Richard Thornton | May 9, 2017 | 23
Nacoochee Valley, GA petroglyphs may well be lost Creek writing system
POOF member George Mathews and have been going through the 73 year old records of archaeologist Robert Wauchope’s Archeological Survey of Northern Georgia. That is how I rediscovered the massive, terraced Mesoamerican-style ball court in the Nacoochee Valley. Just this past week, George found Wauchope’s description of a 40 feet high pyramidal mound that is almost in walking distance from my cabin. It has been completely forgotten by archaeologists and historic preservationists. The mound is the same size as the Great Temple Mound at Ocmulgee National Monument, but located near Amicalola Falls in the Georgia Mountains. Hm-m-m-m – that might change the textbooks.
George also found the report on the Squirrel Mountain petroglyphs. They have apparently been forgotten, but at least originally the stone tablet was stored at the “then brand new” Department of Anthropology at the University of Georgia in the late 1940s.
Squirrel Mountain adjoins the Nacoochee Valley. The Nacoochee Valley contains extensive evidence of an early Itza Maya occupation. It also contained the last capital of the Apalache Kingdom and Georgia’s oldest European settlement (French Huguenots – c. 1566.) The petroglyphs were found in association with Historic Period Lamar style pottery, so they were definitely produced by ancestors of the Creeks.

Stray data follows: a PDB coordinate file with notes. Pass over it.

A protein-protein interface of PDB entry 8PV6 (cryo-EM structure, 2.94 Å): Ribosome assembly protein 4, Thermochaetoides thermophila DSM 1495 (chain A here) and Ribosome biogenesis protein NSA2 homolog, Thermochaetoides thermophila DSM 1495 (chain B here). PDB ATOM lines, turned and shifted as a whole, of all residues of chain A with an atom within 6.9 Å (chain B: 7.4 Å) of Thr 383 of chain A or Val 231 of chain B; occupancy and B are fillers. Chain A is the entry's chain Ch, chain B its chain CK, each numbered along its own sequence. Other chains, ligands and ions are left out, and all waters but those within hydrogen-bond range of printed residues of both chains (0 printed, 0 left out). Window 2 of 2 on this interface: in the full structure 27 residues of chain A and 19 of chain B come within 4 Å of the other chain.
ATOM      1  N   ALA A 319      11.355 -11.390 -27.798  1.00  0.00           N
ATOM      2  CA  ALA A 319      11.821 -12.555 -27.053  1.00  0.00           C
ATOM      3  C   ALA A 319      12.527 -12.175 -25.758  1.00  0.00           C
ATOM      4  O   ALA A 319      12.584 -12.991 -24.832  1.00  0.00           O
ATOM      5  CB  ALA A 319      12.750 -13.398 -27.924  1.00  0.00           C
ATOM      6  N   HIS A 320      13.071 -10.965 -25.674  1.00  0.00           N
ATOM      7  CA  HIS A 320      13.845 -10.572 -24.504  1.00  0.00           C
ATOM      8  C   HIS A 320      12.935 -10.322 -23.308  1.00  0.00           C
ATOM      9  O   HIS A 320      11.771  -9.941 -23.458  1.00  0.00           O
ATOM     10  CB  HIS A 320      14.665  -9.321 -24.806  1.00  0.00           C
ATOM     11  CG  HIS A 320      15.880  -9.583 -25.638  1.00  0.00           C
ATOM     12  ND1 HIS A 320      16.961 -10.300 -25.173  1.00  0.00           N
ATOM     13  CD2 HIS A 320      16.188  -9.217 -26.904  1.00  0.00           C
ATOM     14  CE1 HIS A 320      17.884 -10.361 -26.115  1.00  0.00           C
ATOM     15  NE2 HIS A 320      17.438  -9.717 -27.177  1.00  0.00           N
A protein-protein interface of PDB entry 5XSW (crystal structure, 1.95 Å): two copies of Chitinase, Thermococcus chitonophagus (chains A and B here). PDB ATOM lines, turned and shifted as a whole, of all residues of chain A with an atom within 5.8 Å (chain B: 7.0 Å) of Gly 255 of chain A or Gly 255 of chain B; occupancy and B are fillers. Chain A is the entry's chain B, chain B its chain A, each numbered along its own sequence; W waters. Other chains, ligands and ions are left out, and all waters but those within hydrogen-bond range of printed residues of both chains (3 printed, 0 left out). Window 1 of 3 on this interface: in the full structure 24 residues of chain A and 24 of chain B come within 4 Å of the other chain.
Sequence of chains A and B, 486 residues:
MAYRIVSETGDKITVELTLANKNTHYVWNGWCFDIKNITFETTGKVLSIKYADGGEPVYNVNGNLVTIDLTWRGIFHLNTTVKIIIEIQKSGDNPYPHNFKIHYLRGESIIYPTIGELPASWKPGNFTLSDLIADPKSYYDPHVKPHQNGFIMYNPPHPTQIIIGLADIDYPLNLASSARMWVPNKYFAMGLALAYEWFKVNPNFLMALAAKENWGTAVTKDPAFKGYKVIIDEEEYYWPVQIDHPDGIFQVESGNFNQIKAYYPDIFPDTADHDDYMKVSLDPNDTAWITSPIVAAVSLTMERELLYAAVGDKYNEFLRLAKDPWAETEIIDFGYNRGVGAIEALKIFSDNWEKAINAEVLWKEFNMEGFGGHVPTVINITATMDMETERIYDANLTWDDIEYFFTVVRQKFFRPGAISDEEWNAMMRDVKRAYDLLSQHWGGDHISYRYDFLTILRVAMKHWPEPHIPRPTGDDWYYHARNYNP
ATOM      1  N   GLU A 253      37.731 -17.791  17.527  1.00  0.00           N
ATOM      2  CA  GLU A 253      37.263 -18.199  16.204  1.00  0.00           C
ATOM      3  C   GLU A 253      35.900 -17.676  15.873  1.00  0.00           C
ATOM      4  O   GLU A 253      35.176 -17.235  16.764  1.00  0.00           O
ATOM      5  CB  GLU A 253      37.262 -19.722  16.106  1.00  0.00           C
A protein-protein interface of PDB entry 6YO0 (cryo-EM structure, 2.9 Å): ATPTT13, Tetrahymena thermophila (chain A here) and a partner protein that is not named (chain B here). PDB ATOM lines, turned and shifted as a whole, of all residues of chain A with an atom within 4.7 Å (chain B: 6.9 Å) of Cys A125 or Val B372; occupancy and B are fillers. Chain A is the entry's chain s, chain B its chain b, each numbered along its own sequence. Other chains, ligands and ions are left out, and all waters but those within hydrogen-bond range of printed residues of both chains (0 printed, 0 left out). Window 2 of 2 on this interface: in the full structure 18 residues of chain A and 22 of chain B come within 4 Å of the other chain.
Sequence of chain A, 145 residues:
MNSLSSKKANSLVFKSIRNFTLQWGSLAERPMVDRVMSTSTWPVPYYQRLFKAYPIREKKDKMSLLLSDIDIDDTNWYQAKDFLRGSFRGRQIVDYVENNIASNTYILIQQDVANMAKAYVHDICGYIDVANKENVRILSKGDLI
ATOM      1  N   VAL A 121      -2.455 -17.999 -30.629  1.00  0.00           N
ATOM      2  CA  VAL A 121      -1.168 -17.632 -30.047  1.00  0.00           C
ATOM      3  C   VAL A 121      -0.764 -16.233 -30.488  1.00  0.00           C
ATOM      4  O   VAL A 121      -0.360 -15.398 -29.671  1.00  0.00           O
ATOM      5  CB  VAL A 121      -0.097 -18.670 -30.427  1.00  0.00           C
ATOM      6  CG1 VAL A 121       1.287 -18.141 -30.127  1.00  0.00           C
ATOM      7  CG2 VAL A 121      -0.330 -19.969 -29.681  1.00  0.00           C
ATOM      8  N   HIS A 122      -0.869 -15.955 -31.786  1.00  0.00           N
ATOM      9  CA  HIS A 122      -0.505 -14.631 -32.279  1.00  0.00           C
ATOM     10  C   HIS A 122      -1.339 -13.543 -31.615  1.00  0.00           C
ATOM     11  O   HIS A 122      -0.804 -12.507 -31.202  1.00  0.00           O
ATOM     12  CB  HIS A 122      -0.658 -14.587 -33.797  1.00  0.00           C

Note the apparently Roman letters D and A on the right of the stone tablet. What do YOU see in these abstract glyphs?
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Richard Thornton is a professional architect, city planner, author and museum exhibit designer-builder. He is today considered one of the nation’s leading experts on the Southeastern Indians. However, that was not always the case. While at Georgia Tech Richard was the first winner of the Barrett Fellowship, which enabled him to study Mesoamerican architecture and culture in Mexico under the auspices of the Institutio Nacional de Antropoligia e Historia. Dr. Roman Piňa-Chan, the famous archaeologist and director of the Museo Nacional de Antropologia, was his fellowship coordinator. For decades afterward, he lectured at universities and professional societies around the Southeast on Mesoamerican architecture, while knowing very little about his own Creek heritage. Then he was hired to carry out projects for the Muscogee-Creek Nation in Oklahoma. The rest is history.Richard is the Tribal Historic Preservation Officer for the KVWETV (Coweta) Creek Tribe and a member of the Perdido Bay Creek Tribe. In 2009 he was the architect for Oklahoma’s Trail of Tears Memorial at Council Oak Park in Tulsa. He is the president of the Apalache Foundation, which is sponsoring research into the advanced indigenous societies of the Lower Southeast.
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